Summer break is a popular time for travel among Penn’s students, faculty, and staff alike. But even if you’re spending the next few months in Philadelphia, you can explore new places and spaces with our reading and viewing recommendations on the theme of travel. From the classic cross-country road trip to flights around the world, the stories we’ve recommended this month provide insights into a plethora of lives and experiences. Join a traveling circus, tear across New Mexico, fall in love on the road, or learn about driving under Jim Crow, all without leaving the comfort of your seat.
You can find the selections highlighted below, and many more, on display on the first floor of the Van Pelt-Dietrich Library Center, next to New Books.
Note: The descriptions below are collected from publishers and edited for brevity and clarity.
Detours: Songs of the Open Road by Salil Tripathi
When Salil Tripathi began writing a newspaper travel column, he consciously decided to veer off the beaten track and not showcase the food and drink or the fabulous hotels and world-class restaurants of a country. Instead, it was his insights into a place that defined a country and its people when viewed from the prism of history, culture and literature. In this remarkable travel diary, Tripathi holds the reader’s hand and takes them through fascinating journeys which they make their own by the end of his travel.
The Fast Red Road: A Plainsong by Stephen Graham Jones
This novel by the renowned horror writer plunders, in a gleeful, two-fisted fashion, the myth and pop-culture surrounding the American Indian. It is a story fueled on pot fumes and blues, borrowing and distorting the rigid conventions of the traditional western. With the aid of car thief Charlie Ward, half-blood protagonist Pidgin crisscrosses a wasted New Mexico, straying through bars, junkyards, and rodeos, evading the cops, and tearing through barriers. The Fast Red Road—A Plainsong blazes a trail through the puppets and mirrors of myth, meeting the unexpected at every turn, and proving that the past—the texture of the road—can and must be changed.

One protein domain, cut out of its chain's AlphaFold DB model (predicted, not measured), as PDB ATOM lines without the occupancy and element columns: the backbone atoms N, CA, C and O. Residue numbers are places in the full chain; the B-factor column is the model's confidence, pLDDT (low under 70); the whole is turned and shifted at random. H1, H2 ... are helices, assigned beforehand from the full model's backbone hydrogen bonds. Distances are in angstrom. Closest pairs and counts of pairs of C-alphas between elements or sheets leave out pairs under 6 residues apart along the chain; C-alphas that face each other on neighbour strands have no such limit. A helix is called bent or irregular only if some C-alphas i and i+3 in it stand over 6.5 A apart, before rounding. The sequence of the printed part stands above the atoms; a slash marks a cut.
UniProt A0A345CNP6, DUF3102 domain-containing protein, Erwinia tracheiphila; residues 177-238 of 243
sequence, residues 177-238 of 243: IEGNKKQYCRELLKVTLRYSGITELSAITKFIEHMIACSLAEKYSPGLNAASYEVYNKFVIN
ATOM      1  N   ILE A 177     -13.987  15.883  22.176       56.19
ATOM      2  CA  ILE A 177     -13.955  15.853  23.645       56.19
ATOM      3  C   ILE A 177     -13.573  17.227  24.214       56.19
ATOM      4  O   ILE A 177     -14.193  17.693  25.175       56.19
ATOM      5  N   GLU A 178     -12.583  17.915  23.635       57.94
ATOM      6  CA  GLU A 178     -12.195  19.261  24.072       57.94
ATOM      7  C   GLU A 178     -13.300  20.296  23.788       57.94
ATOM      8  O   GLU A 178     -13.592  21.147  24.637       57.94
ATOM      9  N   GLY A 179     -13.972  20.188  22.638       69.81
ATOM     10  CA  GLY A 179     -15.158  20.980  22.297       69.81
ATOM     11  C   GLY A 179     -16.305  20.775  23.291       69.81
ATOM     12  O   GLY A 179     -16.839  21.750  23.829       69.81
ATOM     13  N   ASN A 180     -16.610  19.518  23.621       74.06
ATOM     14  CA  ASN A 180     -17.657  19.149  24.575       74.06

Genus Americanus: Hitting the Road in Search of America's Identity by Loren Ghiglione
A 27-year-old Northwestern journalism professor and two of his students climbed into a minivan and embarked on a three-month, 28-state, 14,063-mile road trip in search of America’s identity. After interviewing 150 Americans about contemporary identity issues, they wrote this book, which is part oral history, part shoe-leather reporting, part search for America’s future, part memoir, and part travel journal. Their interviews focused on issues of race, religion, gender, sexual orientation, and immigration status. What they learned along the way paints an engaging portrait of the country during this crucial moment of ideological and political upheaval.
Border Less by Namrata Poddar
Border Less traces the migratory journey of Dia Mittal, an airline call center agent in Mumbai who is searching for a better life. As her search takes her to the United States, Dia’s checkered relationship with the American Dream dialogues with the experiences and perspectives of a global South Asian community across the class spectrum. What connects the novel’s web of brown border-crossing characters is their quest for belonging and a negotiation of power struggles, mediated by race, class, caste, gender, religion, nationality, age, or place. With its fragmented form, staccato rhythm, repetition, and play with English language, Border Less questions the “mainstream” Western novel and its assumptions of good storytelling.